During his first court appearance in Fort Worth on Friday, Mark Forkner, a Keller resident, and former Boeing chief technical pilot pleaded not guilty to fraud charges.
During the certification procedure for the Boeing 737 MAX planes, Forkner, 49, is accused of hiding information from the Federal Aviation Administration’s Aircraft Evaluation Group about the Maneuvering Characteristics Augmentation System.
According to federal authorities, the FAA did not include details about the new augmentation system in a study issued in July 2017, and pilots flying Boeing 737 MAX jets were not alerted about the system in their manuals.
Two Boeing 737 MAX planes crashed after the report was released: Lion Air Flight 610 near Jakarta, Indonesia, in October 2018, and Ethiopian Airlines Flight 302 near Ejere, Ethiopia, in March 2019. The crashes claimed the lives of 346 individuals.
On Thursday, a federal grand jury in the Northern District of Texas accused Forkner on two counts of interstate commerce fraud and four counts of wire fraud.
An attorney for Forkner claimed on Friday that his client was being made a scapegoat for the crashes. He asked everyone who knew the truth to come forward, whether they worked for Boeing or the FAA.
“Everyone who was affected by this tragedy deserves a search for the truth, not a search for a scapegoat,” defense attorney David Gerger told reporters outside the courthouse, according to a video from multiple sources. “If the government takes this case to trial, the truth will show that [Forkner] did not cause this tragedy, [Forkner] did not lie, and [Forkner] should not be charged.”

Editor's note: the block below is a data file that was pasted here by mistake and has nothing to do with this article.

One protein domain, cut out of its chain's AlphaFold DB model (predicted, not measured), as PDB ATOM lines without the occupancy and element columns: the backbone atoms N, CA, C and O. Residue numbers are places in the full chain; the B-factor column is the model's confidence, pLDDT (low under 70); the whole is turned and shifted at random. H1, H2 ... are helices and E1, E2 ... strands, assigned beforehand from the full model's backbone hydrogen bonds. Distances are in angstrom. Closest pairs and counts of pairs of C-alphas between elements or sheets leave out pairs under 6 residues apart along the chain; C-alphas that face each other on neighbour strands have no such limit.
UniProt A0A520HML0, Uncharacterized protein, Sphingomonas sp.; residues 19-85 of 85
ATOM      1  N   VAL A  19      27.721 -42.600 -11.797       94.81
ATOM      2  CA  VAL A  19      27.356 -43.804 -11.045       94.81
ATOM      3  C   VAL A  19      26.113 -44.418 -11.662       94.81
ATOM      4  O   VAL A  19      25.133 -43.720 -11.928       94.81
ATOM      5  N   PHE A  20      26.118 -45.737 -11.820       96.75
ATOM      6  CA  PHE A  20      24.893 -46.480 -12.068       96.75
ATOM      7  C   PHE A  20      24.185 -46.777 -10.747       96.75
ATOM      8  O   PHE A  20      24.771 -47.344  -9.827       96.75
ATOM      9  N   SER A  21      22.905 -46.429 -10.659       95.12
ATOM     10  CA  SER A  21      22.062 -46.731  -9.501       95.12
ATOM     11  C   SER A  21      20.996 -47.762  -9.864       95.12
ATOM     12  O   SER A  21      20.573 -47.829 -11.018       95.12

According to the indictment, Forkner provided the FAA with “materially false, inaccurate, and incomplete information” in November 2016. In an attempt to save money for Boeing, Forkner reportedly hid key information from regulators, according to Chad Meacham, acting US attorney for the Texas Northern District, in a news release.
“His callous choice to mislead the FAA hampered the agency’s ability to protect the flying public and left pilots in the lurch, lacking information about certain 737 MAX flight controls. The Department of Justice will not tolerate fraud — especially in industries where the stakes are so high.”
If convicted, Forkner may face up to 20 years in prison for each count of wire fraud and ten years in prison for each count of interstate commerce fraud involving aviation parts.
After his initial appearance on Friday, Forkner was discharged. The date of the trial has been set for Nov. 15. He is the only individual who has been charged in the case.